To make sure relative outliers are not driving the results, the “middle” of each draft is worth considering. Removing the top 64 players from each draft in terms of starts and Pro Bowls and then the bottom of each draft in terms of games and starts, the 130 players who represent the “core” of each draft produces outcomes that are consistent with earlier results. The core of each draft class provides a mean of ~6000 (+/-300) games played, a mean of 80 players (+/-10) who earned 5th-year contracts. Likewise, they produced 27 players (+/-6) who failed to see the fourth year of a contract. Here are specific results with outcomes more than one standard deviation outside of the mean highlighted:

Note how the general direction of games contributed, starts, and successes is still upward (with a corresponding decrease in failures). When 2018 is available for study, it will be worthwhile to note whether 2016 was a peak for draft outcomes of if there has been a general trend toward increased efficiency in drafting. Even without that data, however, these seven classes can still be analyzed in their own right. 2016 was obviously far deeper than the other classes, as even with the best two rounds’ worth of players removed, it stands out in every category. Meanwhile, 2011 remains problematic in most categories. 2012 and 2017 stand out a little, but only by the same standards as before. 2014’s problems do not extend into its core. Instead, it seems as if this class had truly poor showings from the lowest performers, dragging down earlier averages.

Here is a summary of the results so far, simplified to note findings that are at least a single standard deviation outside of the norm:

  • 2011 was below average in games per player and core strength with a high failure rate, but it was above average in total All-Pros earned. Essentially, this was a poor class bolstered by a very few select players (J.J. Watt, Richard Sherman, and Patrick Peterson stand out).
  • 2012 was below average in failure rate but otherwise very average. Given that it shares this very high failure rate with 2011, one explanation could be teams not yet maximizing the efficiencies of the rookie salary scale.
  • 2013 was below average in producing starters, stars, and total Pro Bowls. It was thoroughly average in producing rank-and-file players, however.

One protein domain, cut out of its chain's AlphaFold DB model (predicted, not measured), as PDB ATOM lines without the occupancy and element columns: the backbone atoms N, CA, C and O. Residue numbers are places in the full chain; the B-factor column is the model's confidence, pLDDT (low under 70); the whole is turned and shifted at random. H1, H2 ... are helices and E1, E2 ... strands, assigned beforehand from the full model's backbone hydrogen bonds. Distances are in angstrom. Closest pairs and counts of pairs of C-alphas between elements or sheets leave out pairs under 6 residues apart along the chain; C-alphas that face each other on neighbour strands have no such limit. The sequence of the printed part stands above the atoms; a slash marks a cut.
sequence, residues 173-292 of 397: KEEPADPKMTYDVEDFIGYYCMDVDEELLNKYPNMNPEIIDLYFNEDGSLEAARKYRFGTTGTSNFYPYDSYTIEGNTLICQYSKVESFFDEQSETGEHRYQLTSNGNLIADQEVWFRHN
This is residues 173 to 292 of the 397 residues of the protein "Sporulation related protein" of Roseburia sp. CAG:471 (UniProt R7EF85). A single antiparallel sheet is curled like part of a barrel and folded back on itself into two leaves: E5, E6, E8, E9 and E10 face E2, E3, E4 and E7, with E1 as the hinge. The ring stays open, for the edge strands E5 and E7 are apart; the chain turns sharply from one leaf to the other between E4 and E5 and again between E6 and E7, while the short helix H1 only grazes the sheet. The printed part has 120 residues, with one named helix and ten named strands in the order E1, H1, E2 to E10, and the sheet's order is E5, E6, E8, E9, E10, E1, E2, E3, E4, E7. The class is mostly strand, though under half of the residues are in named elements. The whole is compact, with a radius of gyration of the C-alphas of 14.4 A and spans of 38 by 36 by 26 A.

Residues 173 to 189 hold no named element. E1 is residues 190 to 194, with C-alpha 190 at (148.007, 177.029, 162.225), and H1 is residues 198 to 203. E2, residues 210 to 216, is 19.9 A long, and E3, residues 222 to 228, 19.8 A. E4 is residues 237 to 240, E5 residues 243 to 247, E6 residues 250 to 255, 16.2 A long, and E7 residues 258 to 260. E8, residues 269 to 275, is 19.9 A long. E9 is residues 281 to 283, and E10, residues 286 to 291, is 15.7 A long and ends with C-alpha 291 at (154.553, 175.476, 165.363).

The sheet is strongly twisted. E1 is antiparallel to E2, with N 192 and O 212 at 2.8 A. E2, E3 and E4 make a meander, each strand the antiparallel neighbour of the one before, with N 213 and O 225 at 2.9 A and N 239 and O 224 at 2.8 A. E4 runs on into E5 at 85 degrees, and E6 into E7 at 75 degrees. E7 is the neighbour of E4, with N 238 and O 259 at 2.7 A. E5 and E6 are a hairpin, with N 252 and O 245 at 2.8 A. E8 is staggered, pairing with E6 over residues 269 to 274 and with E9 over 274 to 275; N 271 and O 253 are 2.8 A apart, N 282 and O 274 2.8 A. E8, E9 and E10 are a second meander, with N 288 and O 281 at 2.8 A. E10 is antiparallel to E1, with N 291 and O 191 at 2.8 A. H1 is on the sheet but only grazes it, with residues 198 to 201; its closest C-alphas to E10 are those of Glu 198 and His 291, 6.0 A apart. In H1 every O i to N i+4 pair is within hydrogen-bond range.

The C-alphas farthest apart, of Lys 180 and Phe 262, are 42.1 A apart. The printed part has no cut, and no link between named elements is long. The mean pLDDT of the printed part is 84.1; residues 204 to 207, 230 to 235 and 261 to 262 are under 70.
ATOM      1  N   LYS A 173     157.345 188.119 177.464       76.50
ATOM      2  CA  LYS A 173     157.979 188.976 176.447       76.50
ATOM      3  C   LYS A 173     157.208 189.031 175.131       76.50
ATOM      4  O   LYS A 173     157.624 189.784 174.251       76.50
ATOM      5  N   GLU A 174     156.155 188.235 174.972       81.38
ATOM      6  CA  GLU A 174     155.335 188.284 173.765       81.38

• 2014 was below average in total games/games per player and All-Pro rate, but it was above average in terms of starters, stars, total Pro Bowls. While there was a very strong “top tier” of talent available, there was an equally poor “bottom tier” leading to notable failure rates and a corresponding poor average performance in some categories. This class was a class full of haves and have nots.
  • 2015 was the worst draft class studied. It was below average in games per player, Pro Bowler rate, impact players, stars, total Pro Bowls, and total All-Pros.
  • 2016 was an amazing class that was above average in total games/games per player, starts per player, 5th-year success, starters, and impact players while maintaining a very low failure rate.
  • 2017 competes with 2016 for the title of the best class studied. It yielded above average games/games per player, Pro Bowler rate, All-Pro rate, 5th-year success, impact players, total Pro Bowls, and total All-Pros (with a very low failure rate).


In practical terms, the swing between a strong and a weak draft class could be as many as 13 starters and six impact players. Some draft classes produce twice as many stars as others, but even a strong draft class will not produce one impact player per team, and even if stars and starters were evenly distributed, it would take two strong years for every team to draft a star and four starters.

Previous analyses, including my own, have shown different results here in that they have counted drafted players as starters on the basis of their eventual status, not how they performed under their first contracts. In simple terms, a number of drafted players grow into starters only after they have had a chance to become free agents.

This overview potentially has implications for draft strategies at this point. If the goal of the draft is to acquire starters, then most years produce at least 60-70 chances to find starter-level players. Trading down and accumulating additional chances increases the chances of acquiring more players to suit up in games as role-players and more starters. However, if the goal of the draft is to acquire impact players or stars, then the strategy of trading down possibly leaves a very narrow margin. In a weak year such as 2013 or 2015, there might not be enough high-potential players to make this approach work.

However, before drawing such conclusions the next pieces need to consider the positions drafted and a results-driven breakdown of draft order.